Here’s how it happens: You put fresh fruits and veggies in your bag, and germs from the surface are left behind when you remove them. Or you buy a package of raw meat and some of the juices leak out, possibly contaminating other items — and your bag.

The solution? Wash your bags after every trip. Yes, that uses more soap and water (kinda negating the eco-benefits or skipping plastic bags) but at least you’ll stay safe and healthy.

SOS … Save Our (Pumpkin) Seeds!

The best thing to come out of carving jack-o-lanterns (besides the obvious smiles from delighted young-uns) is the mound of tasty pumpkin seeds you can harvest from the gourd’s innards. I know it’s a mess to salvage seeds amid all that goop, but you’ll be glad you put forth the effort.

To make the process go a little quicker, plop your pumpkin guts into a large pot and fill it with water. This helps separate seeds from pulp, making it easier to divide the two. Once you have your seeds rinsed and dried, you’re ready to turn them into a tasty snack. You have several options. Simply season with salt and toast in a hot oven until slightly browned. You can also toast as above, but sprinkle with brown sugar afterward for a sweet option.

Or try something a little different, like I did this weekend. I separated my seeds into two piles and experimented with savory flavors. I sautéed one batch in olive oil, salt and cumin, and the other in sesame oil with soy sauce and a little ginger. Then I toasted both in the oven as above. YUM.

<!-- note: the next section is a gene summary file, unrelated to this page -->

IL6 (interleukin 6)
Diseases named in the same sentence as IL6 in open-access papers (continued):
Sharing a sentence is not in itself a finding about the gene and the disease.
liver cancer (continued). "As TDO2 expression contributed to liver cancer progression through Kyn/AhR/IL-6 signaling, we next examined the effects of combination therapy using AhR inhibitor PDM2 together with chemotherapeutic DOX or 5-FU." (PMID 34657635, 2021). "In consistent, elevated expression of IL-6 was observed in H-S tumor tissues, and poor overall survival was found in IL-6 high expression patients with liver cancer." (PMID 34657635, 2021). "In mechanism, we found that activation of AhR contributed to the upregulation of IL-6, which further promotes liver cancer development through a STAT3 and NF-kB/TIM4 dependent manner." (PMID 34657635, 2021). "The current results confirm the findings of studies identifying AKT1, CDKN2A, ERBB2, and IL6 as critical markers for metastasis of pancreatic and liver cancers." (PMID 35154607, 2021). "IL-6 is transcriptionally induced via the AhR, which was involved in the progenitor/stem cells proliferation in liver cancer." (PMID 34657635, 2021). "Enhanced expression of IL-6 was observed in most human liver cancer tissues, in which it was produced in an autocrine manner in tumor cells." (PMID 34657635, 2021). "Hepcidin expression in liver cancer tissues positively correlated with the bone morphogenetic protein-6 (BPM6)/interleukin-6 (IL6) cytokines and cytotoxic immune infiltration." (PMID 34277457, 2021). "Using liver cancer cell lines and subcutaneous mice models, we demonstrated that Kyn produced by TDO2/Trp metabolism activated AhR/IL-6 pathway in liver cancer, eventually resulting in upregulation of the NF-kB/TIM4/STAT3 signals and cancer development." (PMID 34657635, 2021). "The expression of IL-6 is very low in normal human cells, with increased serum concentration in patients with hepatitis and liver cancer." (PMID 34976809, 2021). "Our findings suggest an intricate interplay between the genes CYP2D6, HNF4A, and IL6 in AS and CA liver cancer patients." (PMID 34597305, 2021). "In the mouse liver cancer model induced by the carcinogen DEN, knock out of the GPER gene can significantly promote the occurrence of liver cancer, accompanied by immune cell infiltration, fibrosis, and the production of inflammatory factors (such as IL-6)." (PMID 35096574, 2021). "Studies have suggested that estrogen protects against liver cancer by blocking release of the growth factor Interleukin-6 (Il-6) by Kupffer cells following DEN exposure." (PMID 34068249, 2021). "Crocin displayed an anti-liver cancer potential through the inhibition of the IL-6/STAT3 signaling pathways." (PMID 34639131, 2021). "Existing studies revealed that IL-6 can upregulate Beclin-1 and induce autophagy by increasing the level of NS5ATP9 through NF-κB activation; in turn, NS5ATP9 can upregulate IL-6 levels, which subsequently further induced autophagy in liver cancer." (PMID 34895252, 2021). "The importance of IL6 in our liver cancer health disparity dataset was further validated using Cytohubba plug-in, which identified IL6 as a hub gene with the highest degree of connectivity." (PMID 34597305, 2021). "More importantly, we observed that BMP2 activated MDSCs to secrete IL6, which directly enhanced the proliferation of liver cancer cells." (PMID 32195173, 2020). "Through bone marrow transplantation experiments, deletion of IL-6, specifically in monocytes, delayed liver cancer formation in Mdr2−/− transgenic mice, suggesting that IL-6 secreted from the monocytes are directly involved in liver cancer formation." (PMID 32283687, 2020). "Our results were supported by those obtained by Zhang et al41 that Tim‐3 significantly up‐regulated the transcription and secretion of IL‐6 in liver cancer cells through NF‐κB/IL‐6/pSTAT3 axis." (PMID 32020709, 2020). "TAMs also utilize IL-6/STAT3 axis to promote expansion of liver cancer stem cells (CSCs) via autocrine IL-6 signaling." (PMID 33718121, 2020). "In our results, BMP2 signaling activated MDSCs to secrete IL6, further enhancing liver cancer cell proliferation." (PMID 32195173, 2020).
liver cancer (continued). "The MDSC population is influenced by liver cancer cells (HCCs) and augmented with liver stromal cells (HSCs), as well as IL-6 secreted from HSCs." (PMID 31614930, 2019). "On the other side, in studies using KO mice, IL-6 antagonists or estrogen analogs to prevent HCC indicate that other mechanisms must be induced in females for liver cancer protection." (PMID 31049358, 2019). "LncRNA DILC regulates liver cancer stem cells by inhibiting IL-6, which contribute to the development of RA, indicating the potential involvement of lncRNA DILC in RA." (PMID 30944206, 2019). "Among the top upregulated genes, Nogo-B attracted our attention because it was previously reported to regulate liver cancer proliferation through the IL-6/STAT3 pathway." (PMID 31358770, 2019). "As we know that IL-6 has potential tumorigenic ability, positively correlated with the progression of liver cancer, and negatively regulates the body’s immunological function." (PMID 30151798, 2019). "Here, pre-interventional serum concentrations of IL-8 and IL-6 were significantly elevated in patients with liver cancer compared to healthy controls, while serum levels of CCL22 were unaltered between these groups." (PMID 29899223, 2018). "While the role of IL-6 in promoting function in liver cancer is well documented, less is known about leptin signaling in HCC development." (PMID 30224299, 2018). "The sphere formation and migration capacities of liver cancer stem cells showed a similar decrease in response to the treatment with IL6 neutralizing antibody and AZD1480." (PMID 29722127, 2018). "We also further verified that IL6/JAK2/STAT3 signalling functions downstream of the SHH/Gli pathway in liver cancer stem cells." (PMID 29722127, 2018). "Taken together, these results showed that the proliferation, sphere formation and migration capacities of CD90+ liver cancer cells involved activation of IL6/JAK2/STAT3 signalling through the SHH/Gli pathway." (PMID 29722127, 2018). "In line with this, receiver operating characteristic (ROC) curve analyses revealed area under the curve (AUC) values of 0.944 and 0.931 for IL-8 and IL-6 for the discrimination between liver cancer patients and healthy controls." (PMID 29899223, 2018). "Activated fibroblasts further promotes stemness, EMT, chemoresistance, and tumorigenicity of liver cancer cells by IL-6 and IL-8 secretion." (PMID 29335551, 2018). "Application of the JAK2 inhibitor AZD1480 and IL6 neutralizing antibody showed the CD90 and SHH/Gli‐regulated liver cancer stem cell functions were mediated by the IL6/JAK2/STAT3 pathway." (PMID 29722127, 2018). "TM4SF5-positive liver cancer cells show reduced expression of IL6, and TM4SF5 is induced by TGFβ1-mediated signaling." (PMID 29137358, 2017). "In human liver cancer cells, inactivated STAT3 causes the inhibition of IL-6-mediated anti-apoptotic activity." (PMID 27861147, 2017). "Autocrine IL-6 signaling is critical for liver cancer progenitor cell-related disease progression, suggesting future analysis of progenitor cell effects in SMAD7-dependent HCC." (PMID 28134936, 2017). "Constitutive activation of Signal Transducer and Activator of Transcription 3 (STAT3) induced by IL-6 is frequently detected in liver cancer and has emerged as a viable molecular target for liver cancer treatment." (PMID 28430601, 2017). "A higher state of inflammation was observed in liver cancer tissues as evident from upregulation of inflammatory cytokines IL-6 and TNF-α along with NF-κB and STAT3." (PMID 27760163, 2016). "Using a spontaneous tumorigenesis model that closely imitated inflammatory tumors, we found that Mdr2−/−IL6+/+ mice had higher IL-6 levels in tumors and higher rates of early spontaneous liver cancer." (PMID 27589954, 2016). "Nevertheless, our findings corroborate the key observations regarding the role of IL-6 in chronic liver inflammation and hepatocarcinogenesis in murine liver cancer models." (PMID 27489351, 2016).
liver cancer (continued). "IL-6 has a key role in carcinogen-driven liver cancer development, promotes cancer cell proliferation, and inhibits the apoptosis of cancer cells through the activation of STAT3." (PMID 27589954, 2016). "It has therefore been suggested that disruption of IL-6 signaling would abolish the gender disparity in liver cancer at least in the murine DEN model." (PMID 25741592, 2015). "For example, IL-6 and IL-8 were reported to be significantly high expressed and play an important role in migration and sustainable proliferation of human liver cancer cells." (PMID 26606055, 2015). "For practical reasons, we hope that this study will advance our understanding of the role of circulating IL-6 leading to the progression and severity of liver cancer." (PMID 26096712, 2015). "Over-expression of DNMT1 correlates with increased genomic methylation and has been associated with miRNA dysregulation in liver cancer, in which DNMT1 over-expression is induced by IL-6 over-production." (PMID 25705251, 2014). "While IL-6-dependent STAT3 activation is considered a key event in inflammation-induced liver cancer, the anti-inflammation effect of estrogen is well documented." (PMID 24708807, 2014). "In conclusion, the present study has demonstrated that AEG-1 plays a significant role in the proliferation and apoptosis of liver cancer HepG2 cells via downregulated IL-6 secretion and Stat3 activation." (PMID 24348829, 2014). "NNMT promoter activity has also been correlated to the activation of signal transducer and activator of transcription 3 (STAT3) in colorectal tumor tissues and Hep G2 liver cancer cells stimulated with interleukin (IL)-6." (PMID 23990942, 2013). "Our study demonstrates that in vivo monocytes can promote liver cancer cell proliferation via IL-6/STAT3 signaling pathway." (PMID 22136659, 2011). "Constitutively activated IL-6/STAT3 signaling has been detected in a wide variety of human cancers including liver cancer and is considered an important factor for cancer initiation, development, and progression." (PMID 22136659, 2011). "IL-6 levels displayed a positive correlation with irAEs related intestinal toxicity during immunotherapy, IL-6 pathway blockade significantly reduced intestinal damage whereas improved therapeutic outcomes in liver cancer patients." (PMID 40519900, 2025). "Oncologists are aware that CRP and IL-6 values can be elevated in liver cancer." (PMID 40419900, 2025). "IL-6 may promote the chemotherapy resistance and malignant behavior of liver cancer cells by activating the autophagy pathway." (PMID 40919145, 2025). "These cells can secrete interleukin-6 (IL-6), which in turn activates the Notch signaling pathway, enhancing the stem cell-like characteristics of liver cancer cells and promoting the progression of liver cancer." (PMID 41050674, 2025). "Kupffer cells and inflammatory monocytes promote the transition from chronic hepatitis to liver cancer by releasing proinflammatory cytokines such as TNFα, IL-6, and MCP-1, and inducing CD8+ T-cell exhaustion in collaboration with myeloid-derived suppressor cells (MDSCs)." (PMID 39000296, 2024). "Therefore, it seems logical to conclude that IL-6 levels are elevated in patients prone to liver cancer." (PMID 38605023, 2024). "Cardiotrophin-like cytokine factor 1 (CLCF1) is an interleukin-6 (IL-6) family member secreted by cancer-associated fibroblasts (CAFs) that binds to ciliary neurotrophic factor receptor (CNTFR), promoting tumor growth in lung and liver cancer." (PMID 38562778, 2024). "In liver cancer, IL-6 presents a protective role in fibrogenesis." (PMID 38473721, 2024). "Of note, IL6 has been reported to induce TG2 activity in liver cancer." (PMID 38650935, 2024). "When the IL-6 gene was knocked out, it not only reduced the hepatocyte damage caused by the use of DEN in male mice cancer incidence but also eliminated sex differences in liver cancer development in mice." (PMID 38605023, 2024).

Got Goetta?

Work took me to Cincinnati this week, where I was introduced to one of that area’s regional culinary specialties. Not chili smothered in a mountain of shredded cheese, but a delicious German specialty called goetta. Pronounced ged-da or get-uh, it’s a rustic sausage made with ground meat (usually pork) and oats that became popular among poor families trying to stretch out their food supply in the early 19th century. (Thus the oat “filler.”) It’s usually seasoned with a blend of salt, pepper, bay leaves, thyme and rosemary, and can include minced onions and vegetables inside as well.

Peasant food no more, goetta’s modern-day popularity has garnered it the nickname “Cincinnati caviar” among aficionados. You’ll find it served on a bun with spicy mustard and onions, of course, but it also pops up in omelets, pastas, pizzas and a number of other dishes, too. I loved my goetta omelet and – because of the oats inside – even pretended it was “good” for me. Not a chance, but it tasted so good I didn’t care.

Go get ya’ some goetta!

Welcome to the new “Food Guy” food blog!

Greetings, dear readers, and welcome to the new “Food Guy” food blog!

If you’ve followed my weekly food column in the Charleston Daily Mail for the past 10 or so years, you already know I’m pretty obsessed with cooking, recipes, restaurants, wine — pretty much anything food-related. Or maybe I just like to eat. Either way, I figure I’m not alone, so I hope you’ll check back here often so we can share our love of all things yummy together. I’ll still be writing my weekly column for the newspaper, but this here blog is where I’ll start sharing cooking tips, restaurant updates, new food finds, random rants and more on a more frequent basis. And I look forward to hearing what you have to say, too.

So welcome, food friends! And let the discussion begin!!